A New Meaning for MX – the Abbreviation for Museu de la Xocolata!

23 Sep

Museu de la Xocolata in Barcelona, Spain ... why not in Mexico City?

Although this blog is entitled “Mexican Museums and Mavens,” I have chosen to break out of my self-imposed restrictions in order to share with you my thoughts on a museum I recently visited, a museum which could be and should be a source of inspiration for Mexico. The Museu de la Xocolata, in the Catalan language, or The Chocolate Museum in English, located in the Spanish city of Barcelona, provides an interesting concept which is sorely absent from the broad repertoire of Mexican museums.  The museums abbreviation –  MX, taken from the first letters of the name of the museum is suspiciously similar to the standard abbreviation for Mexico.  Is the abbreviation MX just a simple a coincidence?  Maybe, but we certainly know the importance of Mexico’s role in the cultivation and production of chocolate!

Cocoa beans, removed from the pod and spread to dry

The first question which came to mind when I stumbled upon this gem of a museum was, “What’s a chocolate museum doing in Spain, and more specifically in Barcelona?”  My next question was, wait a minute, “”Why doesn’t Mexico have a real chocolate museum?”  I say real, because there are a few meager attempts at chocolate museums around the country, specifically in the areas where this crop is cultivated, but certainly nothing conventional or serious, and definitely nothing on a national scale – nothing that truly pays homage to this gift from the Gods, and, with much chagrin, none as spectacular as Barcelona’s Chocolate Museum.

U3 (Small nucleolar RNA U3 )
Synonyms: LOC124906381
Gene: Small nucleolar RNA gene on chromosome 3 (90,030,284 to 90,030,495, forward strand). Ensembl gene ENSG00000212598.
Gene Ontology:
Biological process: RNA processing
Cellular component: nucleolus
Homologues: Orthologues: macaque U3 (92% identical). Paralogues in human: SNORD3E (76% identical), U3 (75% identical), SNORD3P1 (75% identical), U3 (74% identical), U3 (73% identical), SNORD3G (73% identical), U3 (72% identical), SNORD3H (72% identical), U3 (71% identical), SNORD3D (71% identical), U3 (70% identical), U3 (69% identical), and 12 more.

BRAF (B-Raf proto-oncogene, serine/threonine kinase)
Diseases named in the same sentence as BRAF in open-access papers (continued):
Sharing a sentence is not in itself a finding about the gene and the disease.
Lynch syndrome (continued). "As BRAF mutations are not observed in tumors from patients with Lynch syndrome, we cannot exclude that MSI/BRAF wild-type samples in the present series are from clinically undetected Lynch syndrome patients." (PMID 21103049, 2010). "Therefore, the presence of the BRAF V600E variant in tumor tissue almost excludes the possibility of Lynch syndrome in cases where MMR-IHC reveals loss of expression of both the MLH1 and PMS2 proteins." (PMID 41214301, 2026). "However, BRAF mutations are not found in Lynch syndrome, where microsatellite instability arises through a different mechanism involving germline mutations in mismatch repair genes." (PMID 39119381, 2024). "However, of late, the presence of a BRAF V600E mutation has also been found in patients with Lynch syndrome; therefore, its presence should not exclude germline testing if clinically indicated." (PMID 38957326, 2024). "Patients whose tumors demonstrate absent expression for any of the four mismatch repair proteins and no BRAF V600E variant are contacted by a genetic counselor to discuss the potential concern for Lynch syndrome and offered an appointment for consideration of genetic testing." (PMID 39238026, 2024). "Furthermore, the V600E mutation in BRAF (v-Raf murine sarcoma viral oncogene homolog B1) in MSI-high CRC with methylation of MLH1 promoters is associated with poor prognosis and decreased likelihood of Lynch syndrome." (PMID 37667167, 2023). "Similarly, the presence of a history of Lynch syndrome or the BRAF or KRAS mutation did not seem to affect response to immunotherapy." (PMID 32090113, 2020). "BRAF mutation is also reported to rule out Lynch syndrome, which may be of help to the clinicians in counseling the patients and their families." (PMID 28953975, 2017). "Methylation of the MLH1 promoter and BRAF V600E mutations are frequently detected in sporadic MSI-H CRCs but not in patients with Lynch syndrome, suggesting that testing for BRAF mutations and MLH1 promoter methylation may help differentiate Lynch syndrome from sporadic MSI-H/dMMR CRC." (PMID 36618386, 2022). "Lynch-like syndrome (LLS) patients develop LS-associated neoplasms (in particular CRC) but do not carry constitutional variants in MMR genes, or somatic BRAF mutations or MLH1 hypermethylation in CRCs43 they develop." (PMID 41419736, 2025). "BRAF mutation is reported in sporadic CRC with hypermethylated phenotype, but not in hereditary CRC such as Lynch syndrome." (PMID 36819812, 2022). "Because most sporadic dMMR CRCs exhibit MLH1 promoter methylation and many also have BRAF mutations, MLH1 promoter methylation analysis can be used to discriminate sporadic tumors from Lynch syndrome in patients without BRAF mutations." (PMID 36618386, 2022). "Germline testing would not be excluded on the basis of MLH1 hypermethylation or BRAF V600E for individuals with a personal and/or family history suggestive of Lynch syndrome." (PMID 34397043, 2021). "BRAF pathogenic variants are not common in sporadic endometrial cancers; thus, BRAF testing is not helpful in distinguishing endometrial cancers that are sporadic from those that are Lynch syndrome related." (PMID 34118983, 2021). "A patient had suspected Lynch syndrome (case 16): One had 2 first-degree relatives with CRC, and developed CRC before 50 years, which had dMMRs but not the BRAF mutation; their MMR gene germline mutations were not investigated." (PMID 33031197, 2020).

An example of the typical chocolate sculptures on display in the museum, this one is a scene from the famous classic Don Quixote!

Addressing the first question, “Why does Barcelona have a chocolate museum?” I must admit that I considered it odd, particularly since, from a historical perspective, the Royal Spanish Crown was careful to control its trade routes through the Casa de Contratación with an iron clad fist for close to 300 years (thereby assuring the Spanish monarchs their royal fifth – or the 20 percent obligatory tax on private merchandise). The offices of this institution were located in Seville, not in Barcelona.  As a matter of fact, many historians have attributed Spain’s demise directly to its monopolistic trade policies, which lead to its economic, financial and political demise, converting it from one of the wealthiest empires in the world into a faltering has-been.  So with most merchandise from the New World filtering through the seaports of Seville, Barcelona’s role was minimal in terms of imports and more specifically in terms of chocolate.  So what was Barcelona’s role in chocolate making?

Reproduction of an emblematic Teotihuacan vessel. Note bottom edge decoration of cocoa beans. The original piece is in the on-site museum in the archaeological zone of Teotihuacan. Notice the chiles, vanilla beans and spices to the right of the vessel, which were added to the hot chocolate in pre-hispanic times.